Iranna deploys several motifs with metaphorical suggestions regarding the human condition, like the tree, globe and carpet. Deeply aware of the interconnectedness between all forms of life, Iranna uses the tree to represent the network of life encompassing both the human and nature. He also frequently engages with ash as a material, which has deep spiritual and cultural significance. In Shaivaite traditions, ash symbolises the mortality of life and is used to anoint a newborn child. In Silver Ash (2020), Iranna uses acrylic and ash on tarpaulin to uncover abstract formations hidden beneath the anatomy of a tree. In an interview with Abir Pothi, Iranna elaborated on his use of ash: “Dust to dust – there is a certain meaning inherent to this ash, and I am merely trying to bring forth its own essence, and explore that meaning. […] We are all just guests here on earth, and also a part of nature. If we become one with nature, and see ourselves from far above, it is clear that we are nothing – a small speck in a vast universe.”
Iranna has also created many sculptural works. Wounded Tools (2007), made with fibreglass, depicts a donkey suspended in air despite being harnessed to a cart carrying wounded tools. It signifies the continuing servitude of the animal to its master. The work won him the Asia Pacific Breweries Foundation Signature Art Prize in 2010.
Iranna’s recent works, grappling with issues like citizenship, refugee crisis and climate change, were on display as part of the exhibition The Chaos Trilogy Part 1: Disorder Under Heaven at the Guild Art Gallery, Mumbai till 5 January 2023.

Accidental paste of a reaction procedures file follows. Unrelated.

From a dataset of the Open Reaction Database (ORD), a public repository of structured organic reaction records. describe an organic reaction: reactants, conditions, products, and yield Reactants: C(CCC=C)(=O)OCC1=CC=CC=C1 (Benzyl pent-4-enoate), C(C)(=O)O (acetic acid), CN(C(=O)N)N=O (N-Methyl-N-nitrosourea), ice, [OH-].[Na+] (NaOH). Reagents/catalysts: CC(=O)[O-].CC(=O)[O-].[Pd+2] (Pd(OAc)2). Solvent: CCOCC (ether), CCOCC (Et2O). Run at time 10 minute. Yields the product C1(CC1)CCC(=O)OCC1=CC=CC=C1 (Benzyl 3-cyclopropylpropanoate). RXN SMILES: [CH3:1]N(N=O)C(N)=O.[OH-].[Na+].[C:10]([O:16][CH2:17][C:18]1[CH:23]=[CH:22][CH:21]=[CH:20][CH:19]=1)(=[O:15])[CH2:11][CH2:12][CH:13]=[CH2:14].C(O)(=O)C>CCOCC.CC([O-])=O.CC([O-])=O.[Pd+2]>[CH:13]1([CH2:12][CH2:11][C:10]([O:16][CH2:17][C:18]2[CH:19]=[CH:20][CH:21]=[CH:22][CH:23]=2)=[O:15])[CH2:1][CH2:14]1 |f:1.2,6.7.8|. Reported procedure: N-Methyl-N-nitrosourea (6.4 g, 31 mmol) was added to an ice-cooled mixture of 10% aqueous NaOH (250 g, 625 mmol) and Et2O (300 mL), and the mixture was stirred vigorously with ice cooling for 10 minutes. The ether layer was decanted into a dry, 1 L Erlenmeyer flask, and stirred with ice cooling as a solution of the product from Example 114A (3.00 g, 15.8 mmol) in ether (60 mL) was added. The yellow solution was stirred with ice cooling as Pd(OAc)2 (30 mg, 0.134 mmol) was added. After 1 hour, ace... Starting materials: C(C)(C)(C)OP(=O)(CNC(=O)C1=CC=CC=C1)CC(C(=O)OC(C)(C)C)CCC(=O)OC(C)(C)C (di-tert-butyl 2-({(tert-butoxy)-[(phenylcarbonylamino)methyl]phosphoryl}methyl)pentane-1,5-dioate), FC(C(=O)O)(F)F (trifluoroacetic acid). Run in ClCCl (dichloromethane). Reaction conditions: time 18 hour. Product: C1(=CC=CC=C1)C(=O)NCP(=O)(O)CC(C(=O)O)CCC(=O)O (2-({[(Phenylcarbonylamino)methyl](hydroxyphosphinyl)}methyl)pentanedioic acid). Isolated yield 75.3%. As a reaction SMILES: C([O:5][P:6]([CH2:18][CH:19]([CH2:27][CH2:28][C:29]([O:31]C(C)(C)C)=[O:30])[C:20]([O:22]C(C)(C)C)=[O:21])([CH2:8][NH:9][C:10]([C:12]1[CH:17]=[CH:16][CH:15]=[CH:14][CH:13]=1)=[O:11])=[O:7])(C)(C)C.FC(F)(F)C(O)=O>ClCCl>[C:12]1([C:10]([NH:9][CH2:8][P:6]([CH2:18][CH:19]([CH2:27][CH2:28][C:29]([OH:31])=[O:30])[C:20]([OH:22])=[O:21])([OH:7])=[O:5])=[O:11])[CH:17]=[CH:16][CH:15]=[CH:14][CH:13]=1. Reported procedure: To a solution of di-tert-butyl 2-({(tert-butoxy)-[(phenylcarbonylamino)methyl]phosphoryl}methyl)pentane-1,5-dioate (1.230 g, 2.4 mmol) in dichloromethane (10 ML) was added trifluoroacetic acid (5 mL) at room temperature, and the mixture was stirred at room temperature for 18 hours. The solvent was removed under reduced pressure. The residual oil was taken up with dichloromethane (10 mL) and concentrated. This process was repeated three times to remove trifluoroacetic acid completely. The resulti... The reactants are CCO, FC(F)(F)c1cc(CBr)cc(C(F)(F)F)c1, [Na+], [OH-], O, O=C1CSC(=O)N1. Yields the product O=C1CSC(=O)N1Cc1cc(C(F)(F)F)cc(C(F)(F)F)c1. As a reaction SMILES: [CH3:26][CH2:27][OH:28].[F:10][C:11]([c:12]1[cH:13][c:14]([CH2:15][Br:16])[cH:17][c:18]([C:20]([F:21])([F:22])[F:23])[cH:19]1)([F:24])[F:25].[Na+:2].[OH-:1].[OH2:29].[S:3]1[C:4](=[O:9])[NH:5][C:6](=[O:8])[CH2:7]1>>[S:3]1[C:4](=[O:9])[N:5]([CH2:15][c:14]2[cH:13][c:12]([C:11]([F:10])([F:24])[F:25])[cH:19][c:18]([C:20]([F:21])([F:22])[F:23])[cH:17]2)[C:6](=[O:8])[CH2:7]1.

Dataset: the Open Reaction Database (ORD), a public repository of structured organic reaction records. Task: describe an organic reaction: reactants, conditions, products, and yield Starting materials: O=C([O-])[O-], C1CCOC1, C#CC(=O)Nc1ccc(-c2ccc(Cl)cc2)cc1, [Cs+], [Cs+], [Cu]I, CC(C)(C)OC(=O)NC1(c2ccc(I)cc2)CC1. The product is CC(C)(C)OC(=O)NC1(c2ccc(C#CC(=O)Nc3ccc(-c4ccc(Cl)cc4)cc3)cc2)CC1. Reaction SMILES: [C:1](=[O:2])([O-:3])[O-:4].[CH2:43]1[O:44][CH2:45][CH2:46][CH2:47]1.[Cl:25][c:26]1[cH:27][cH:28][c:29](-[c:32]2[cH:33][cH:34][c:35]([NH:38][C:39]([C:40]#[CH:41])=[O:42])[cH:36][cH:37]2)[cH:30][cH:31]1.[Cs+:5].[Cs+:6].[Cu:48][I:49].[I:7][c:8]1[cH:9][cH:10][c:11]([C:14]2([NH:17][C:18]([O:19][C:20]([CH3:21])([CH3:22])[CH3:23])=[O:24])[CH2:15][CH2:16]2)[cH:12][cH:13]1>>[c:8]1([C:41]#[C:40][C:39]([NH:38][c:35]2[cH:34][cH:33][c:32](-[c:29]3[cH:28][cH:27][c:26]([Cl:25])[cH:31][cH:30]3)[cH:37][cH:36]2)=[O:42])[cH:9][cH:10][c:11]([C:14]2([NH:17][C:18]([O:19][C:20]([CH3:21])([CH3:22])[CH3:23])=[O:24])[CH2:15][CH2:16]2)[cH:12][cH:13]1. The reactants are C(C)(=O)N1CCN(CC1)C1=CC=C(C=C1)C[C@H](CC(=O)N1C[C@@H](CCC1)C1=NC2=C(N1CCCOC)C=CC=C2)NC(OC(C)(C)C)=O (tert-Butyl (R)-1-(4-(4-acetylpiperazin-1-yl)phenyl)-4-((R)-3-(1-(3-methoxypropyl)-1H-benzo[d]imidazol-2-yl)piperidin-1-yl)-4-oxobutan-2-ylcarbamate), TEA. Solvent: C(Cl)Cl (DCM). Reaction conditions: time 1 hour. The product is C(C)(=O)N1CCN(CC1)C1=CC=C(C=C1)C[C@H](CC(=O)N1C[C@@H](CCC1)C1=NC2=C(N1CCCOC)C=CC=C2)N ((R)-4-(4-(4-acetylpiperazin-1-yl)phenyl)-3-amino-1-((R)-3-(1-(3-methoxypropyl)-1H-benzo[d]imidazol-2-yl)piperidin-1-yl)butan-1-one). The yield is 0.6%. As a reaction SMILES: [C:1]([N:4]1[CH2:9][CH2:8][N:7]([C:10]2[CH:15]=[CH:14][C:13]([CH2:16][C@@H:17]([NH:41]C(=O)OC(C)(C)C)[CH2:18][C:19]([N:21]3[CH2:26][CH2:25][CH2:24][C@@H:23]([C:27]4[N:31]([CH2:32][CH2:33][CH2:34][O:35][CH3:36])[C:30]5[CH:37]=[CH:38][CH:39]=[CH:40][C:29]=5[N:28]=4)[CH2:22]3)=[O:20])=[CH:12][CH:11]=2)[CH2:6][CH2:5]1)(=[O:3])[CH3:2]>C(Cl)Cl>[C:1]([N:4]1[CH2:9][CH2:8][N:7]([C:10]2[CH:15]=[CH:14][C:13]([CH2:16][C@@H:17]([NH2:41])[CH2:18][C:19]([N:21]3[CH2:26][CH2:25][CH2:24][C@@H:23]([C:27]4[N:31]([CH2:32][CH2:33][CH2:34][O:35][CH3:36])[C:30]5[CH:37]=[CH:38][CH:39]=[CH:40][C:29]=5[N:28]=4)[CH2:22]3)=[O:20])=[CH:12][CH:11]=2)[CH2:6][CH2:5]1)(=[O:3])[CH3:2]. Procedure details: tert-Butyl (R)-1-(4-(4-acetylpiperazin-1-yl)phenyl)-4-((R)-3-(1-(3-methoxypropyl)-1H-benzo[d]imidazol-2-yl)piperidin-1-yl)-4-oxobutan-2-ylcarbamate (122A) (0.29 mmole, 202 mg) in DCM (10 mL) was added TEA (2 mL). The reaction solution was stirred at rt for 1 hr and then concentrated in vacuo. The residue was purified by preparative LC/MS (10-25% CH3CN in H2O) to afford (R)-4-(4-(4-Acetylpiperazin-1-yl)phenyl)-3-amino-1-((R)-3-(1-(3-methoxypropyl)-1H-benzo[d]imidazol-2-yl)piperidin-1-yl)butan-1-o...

Their Story …
Evidently, the philosophies of G. R. Iranna and Pooja Iranna’s artistic practice are very different. Illustrating how different they are as artists, Pooja said in an interview, “People might think we’re both artists, and the same, but we’re actually saying very different things. He is towards nature, very much connected to the people and to philosophical world views. […] I’m just the opposite. I want my audience to feel the suffocation of our plastic lives when he talks about breath.” We at Abir Pothi wish the couple a very happy Valentine’s Day!
Reena Saini Kallat and Jitish Kallat
Reena Saini Kallat is a renowned artist whose practice spans drawing, photography, sculpture and installation. Born in 1973, Reena investigates history, collective memory, identity and nationhood through her art. She often works with materials like official records, state constitutions, maps and archaeological surveys. Reena is married to the acclaimed Indian artist, Jitish Kallat, whose works include paintings, photography, collage, sculpture and installations. Lying at the interstices of history, mathematics, science, philosophy and geometry, Kallat’s works over the last two decades have engaged with questions about time, birth, death, mortality, transience, evolution and entropy. Born in 1974, Kallat received a BFA in painting from Sir J. J. School of Art, Mumbai in 1996. His debut solo, titled PTO, was held at Chemould Prescott Road in 1997.
Let’s take a brief walkthrough of their individual art careers!
Reena Saini Kallat
Reena completed her graduation from Sir J. J. School of Art, Mumbai in 1996. Fluidity and futility of borders is a theme that runs through many of her works. Belonging to a family originally hailing from Lahore, she grew up hearing first-hand accounts of the horrors of partition from her relatives. This in turn resulted in her preoccupation with political borders and divisive forms of nationhood.
In Leaking Lines (2019), Reena inscribes the borderlines marked by the Partition – Radcliffe Line, Curzon Line and McMahon Line – and juxtaposes them with images of the landscapes which they divide. The lines tear apart a web of interconnections, represented by wires, which existed and thrived previously. In Anatomy of Distance (2014), electric cables resembling barbed wires are laid across conjoined circular metal frames to resemble the Line of Control or LoC – the contested de facto border between India and Pakistan.